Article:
Luna Clock Radio Aims for the Moon |

Luna Clock Radio Aims for the Moon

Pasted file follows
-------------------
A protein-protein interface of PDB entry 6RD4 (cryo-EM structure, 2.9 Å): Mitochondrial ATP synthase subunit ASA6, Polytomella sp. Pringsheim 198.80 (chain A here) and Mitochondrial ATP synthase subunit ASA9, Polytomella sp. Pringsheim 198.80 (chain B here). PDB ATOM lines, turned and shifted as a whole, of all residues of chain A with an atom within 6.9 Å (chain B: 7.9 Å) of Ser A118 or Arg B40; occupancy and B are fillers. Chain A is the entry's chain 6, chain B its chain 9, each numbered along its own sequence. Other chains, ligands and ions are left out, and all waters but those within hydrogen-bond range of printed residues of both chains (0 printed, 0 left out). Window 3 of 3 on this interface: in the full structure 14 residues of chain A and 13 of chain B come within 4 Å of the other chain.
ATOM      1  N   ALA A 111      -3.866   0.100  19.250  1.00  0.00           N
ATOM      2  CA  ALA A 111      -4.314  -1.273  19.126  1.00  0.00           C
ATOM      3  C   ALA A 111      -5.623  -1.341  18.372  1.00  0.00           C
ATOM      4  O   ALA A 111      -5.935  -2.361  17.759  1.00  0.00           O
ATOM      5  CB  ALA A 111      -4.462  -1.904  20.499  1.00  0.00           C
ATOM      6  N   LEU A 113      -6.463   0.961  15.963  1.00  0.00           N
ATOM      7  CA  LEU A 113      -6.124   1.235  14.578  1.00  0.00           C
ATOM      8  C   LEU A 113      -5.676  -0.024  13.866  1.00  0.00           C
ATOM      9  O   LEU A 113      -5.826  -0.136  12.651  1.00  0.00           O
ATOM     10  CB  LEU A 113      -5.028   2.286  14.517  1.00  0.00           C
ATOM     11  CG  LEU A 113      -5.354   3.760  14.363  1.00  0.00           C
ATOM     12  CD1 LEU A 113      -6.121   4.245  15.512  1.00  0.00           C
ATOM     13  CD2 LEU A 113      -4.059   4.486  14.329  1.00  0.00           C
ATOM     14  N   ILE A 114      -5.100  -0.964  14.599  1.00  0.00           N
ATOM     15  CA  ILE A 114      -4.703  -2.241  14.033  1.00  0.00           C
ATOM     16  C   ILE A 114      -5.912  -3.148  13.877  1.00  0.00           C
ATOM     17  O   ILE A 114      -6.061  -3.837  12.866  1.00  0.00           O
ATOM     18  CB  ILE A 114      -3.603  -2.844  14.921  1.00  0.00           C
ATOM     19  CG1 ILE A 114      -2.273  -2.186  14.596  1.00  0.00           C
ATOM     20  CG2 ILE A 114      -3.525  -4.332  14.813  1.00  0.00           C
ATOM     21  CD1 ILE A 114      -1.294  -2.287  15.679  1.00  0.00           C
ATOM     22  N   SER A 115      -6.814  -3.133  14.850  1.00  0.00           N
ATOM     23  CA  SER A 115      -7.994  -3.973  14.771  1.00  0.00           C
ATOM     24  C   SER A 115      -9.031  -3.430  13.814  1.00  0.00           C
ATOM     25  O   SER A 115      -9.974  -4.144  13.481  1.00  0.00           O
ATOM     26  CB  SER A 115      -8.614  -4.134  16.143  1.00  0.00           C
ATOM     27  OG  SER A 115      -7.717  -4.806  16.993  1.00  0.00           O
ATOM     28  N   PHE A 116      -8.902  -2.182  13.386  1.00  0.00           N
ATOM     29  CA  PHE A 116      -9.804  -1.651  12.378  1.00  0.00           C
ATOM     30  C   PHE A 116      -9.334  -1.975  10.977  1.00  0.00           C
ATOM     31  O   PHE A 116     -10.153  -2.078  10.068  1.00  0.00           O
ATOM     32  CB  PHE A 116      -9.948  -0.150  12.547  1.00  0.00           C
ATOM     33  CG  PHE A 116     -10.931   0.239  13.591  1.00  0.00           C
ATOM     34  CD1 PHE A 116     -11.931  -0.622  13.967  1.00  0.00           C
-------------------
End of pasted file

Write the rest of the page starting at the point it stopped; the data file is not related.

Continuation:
Luna Clock Radio Aims for the MoonBy Kevin Hunt(c) 2007, The Hartford Courant The Luna clock radio-docking station has a one-track mind. Luna, as in Lunacy, is crazy about the iPod. Luna is so obsessed – topped in iPod white, with a king-of-the-world iPod universal dock atop the radio, minimalist Apple design and obsessive devotion to duplicating functions of the iPod’s infamous click-wheel control – that it shortchanged the AM/FM radio. XtremeMac, the accessories company whose name betrays its Apple allegiance, ran out of inspiration after dolling up the Luna for iPod lovers. The AM/FM tuner, in my audition, struggled to pull in all but the most powerful local stations without a steady hiss. Sadly, that makes it no worse than most clock radios. But through the background noise, the Luna still scores points for originality and, particularly, for its price ($150). Viewed as an iPod alarm clock – which is what the company calls it – with a standard-issue radio thrown in, the Luna begins to look like a bargain. The Luna deserves its spot in Apple stores (it’s also available at next to the iPod family for the ingenious, though not quite ideal, controls of its onscreen menu. Instead of singular knobs for volume or changing radio stations, the Luna has four chrome dials – one in each corner on top. The front two perform multiple tasks when pressed or spun. The rear two get off easy: Each has a simple responsibility, an alarm setting. The front left dial, for instance, turns Luna on and off. Press it to select for iPod or radio. Hold it down and the radio menu pops up on the 2.13-inch dot-matrix LCD screen. Spin it to control the volume. This dial also shifts Luna into snooze mode when an alarm sounds. The front right dial is a click-wheel wannabe. Holding it down displays the main menu on the screen. Spinning the dial scrolls he menu to set time and date, station presets (only four), adjust bass and treble, summon the radio submenu, dim the screen or set the sleep mode to doze off to music. When setting an alarm, you can determine Luna’s maximum volume at wake-up call, how long it will take to reach that maximum volume and whether the screen should be brighter than the previous night – and this is before deciding if you want to awake to a buzz, beep, ring, radio or iPod. All this requires some hands-on training. XtremeMac doesn’t help, supplying only a cut-out guide that fits over the pushbuttons. A complete manual is available only as a download at the company’s Web site. Anyone else feel duped? So I downloaded the manual’s relevant parts – not the 83-page multilingual version – then spent several days pushing, spinning and tapping the dials. The variety of settings, modes and lighting moods will delight iPod users, but sometimes Luna violates Apple’s keep-it-simple mission. Once you turn on the radio, for instance, the station can be changed only for the few seconds the AM/FM band indicator blinks. After that, spinning the right dial only adjusts the screen’s brightness. To change stations, you must access the menu, then press the dial repeatedly before locking in the desired station. Selecting a station preset, designed for quick-hit simplicity on most radios, requires similar steps. It’s much easier to use the remote – which handles basic controls for both the radio and iPod – to go from station to station or quickly select presets. The best sound, not surprisingly, came from my Nano. A pair of 3.5-inch speakers concealed behind black metal mesh sounded quite good for their size and the radio’s price. Despite its streamlined design – 11 inches wide, 6.5 inches deep and 3 inches tall – the Luna can play loudly without much stress. XtremeMac has made some tuner-software upgrades to the Luna, but it needs to do more. If it improves the AM/FM tuner’s reception and fine-tunes the controls, the Luna will ascend from a flawed but intriguing $150 clock radio/docking station to one of the best cheap dates for your iPod.

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